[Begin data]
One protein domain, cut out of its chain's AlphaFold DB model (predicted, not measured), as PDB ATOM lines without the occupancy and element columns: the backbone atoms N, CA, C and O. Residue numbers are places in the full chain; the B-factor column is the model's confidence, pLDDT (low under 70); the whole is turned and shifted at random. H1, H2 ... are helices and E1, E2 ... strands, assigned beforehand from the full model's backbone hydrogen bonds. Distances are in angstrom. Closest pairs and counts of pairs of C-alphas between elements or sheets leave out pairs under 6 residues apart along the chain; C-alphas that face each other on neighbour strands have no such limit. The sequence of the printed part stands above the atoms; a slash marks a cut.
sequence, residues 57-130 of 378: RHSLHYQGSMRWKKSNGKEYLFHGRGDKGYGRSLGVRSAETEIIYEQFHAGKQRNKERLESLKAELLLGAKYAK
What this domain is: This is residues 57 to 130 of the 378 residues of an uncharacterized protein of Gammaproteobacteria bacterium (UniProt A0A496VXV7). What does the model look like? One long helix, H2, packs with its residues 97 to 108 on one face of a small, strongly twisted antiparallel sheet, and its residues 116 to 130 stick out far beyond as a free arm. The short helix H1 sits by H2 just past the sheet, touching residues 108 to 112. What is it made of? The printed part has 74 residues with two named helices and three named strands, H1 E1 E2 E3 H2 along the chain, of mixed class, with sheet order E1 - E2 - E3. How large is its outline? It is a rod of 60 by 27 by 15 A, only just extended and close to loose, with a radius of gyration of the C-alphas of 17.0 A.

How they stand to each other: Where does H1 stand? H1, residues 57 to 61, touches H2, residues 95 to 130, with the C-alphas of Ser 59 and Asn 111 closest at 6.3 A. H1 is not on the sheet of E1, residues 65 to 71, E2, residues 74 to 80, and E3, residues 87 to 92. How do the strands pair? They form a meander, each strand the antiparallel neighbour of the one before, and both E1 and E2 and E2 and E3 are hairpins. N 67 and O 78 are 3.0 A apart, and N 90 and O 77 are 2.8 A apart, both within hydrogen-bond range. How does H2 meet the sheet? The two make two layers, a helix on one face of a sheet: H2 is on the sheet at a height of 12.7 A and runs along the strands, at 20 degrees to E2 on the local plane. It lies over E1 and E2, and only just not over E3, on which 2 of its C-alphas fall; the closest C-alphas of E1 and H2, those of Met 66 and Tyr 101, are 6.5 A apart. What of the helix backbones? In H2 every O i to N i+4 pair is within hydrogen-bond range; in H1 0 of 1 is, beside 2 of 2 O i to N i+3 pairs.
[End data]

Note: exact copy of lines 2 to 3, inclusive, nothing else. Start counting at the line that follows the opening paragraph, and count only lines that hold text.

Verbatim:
What this domain is: This is residues 57 to 130 of the 378 residues of an uncharacterized protein of Gammaproteobacteria bacterium (UniProt A0A496VXV7). What does the model look like? One long helix, H2, packs with its residues 97 to 108 on one face of a small, strongly twisted antiparallel sheet, and its residues 116 to 130 stick out far beyond as a free arm. The short helix H1 sits by H2 just past the sheet, touching residues 108 to 112. What is it made of? The printed part has 74 residues with two named helices and three named strands, H1 E1 E2 E3 H2 along the chain, of mixed class, with sheet order E1 - E2 - E3. How large is its outline? It is a rod of 60 by 27 by 15 A, only just extended and close to loose, with a radius of gyration of the C-alphas of 17.0 A.

How they stand to each other: Where does H1 stand? H1, residues 57 to 61, touches H2, residues 95 to 130, with the C-alphas of Ser 59 and Asn 111 closest at 6.3 A. H1 is not on the sheet of E1, residues 65 to 71, E2, residues 74 to 80, and E3, residues 87 to 92. How do the strands pair? They form a meander, each strand the antiparallel neighbour of the one before, and both E1 and E2 and E2 and E3 are hairpins. N 67 and O 78 are 3.0 A apart, and N 90 and O 77 are 2.8 A apart, both within hydrogen-bond range. How does H2 meet the sheet? The two make two layers, a helix on one face of a sheet: H2 is on the sheet at a height of 12.7 A and runs along the strands, at 20 degrees to E2 on the local plane. It lies over E1 and E2, and only just not over E3, on which 2 of its C-alphas fall; the closest C-alphas of E1 and H2, those of Met 66 and Tyr 101, are 6.5 A apart. What of the helix backbones? In H2 every O i to N i+4 pair is within hydrogen-bond range; in H1 0 of 1 is, beside 2 of 2 O i to N i+3 pairs.